Japan Tobacco expects the country’s heated tobacco market to post moderate growth this year but sees a nearly 80 percent rise in its own sales as it attempts to catch up with the sector leader Philip Morris International.
Japan, a major heated tobacco market globally, saw a sharp slowdown last year following an initial surge in sales after Philip Morris started selling its “heat not burn” products in 2014, as competition heightened and consumers turned more conservative in adopting the new products.
“What we learned last year is it is very difficult to forecast the domestic market” for HNB, said Masamichi Terabatake, CEO of Japan Tobacco, at an earnings briefing. “The growth in (HNB) market slowed down a lot in 2018,” he said, adding, however, the company still believes the category is a growth field in a longer term.
The former state-monopoly last month ratcheted up the smokeless war with the launch of two new products.
Despite commanding 62 percent of the local cigarette market, Japan Tobacco has been caught on the wrong side of the rising popularity of HNB alternatives and has lagged in the category in its own backyard versus the Marlboro maker.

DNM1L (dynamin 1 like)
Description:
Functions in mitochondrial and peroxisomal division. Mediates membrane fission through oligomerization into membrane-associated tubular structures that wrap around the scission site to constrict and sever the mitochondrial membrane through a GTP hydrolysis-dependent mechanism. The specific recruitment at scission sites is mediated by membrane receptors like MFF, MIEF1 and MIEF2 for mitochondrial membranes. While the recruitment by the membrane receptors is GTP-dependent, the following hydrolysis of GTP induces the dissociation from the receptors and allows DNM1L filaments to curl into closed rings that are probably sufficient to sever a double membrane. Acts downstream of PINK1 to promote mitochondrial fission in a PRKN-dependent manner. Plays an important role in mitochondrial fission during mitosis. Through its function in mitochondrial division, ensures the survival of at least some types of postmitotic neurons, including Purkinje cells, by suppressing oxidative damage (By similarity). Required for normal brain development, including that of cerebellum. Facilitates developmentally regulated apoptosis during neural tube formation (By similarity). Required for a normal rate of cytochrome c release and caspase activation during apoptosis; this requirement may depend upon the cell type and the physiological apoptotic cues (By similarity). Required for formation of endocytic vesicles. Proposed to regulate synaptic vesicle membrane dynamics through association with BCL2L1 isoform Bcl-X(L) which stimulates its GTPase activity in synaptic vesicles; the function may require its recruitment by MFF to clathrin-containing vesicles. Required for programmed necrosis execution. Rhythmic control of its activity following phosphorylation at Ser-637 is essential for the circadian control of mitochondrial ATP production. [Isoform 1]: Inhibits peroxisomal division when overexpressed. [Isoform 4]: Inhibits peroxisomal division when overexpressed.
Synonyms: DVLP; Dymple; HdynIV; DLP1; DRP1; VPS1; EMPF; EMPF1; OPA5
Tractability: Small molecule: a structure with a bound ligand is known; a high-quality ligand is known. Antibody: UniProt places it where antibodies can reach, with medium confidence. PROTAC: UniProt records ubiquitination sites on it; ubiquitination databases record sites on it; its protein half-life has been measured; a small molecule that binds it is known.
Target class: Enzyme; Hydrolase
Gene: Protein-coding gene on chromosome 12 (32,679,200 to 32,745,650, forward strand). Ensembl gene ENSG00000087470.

Philip Morris in 2014 started selling its IQOS HNB device in Japan, which has emerged as a fertile test ground for vaping products since e-cigarettes using nicotine-laced liquid are not allowed under the country’s pharmaceutical regulation.
IQOS had a 71.8 percent share of Japan’s HNB market in 2018, while British American Tobacco’s glo had 20.1 percent and Japan Tobacco’s Ploom TECH 8.1 percent, Nomura estimates.
Japan Tobacco said it expects to sell HNB tobacco products equivalent of 5 billion cigarettes this year in Japan, up from 2.8 billion cigarette equivalent last year. Ploom TECH uses tobacco leaf-packed capsules and the company provides sales volume counts in the equivalent of conventional cigarettes.
HNB products, including rivals’, are expected to account for 22-23 percent of Japan’s overall tobacco market in 2019, versus 21 percent a year ago, Japan Tobacco said.
Japan Tobacco expects its domestic sales of conventional cigarettes to fall over 7.5 percent this year, after dropping 11.7 percent in 2018.© (c) Copyright Thomson Reuters 2019.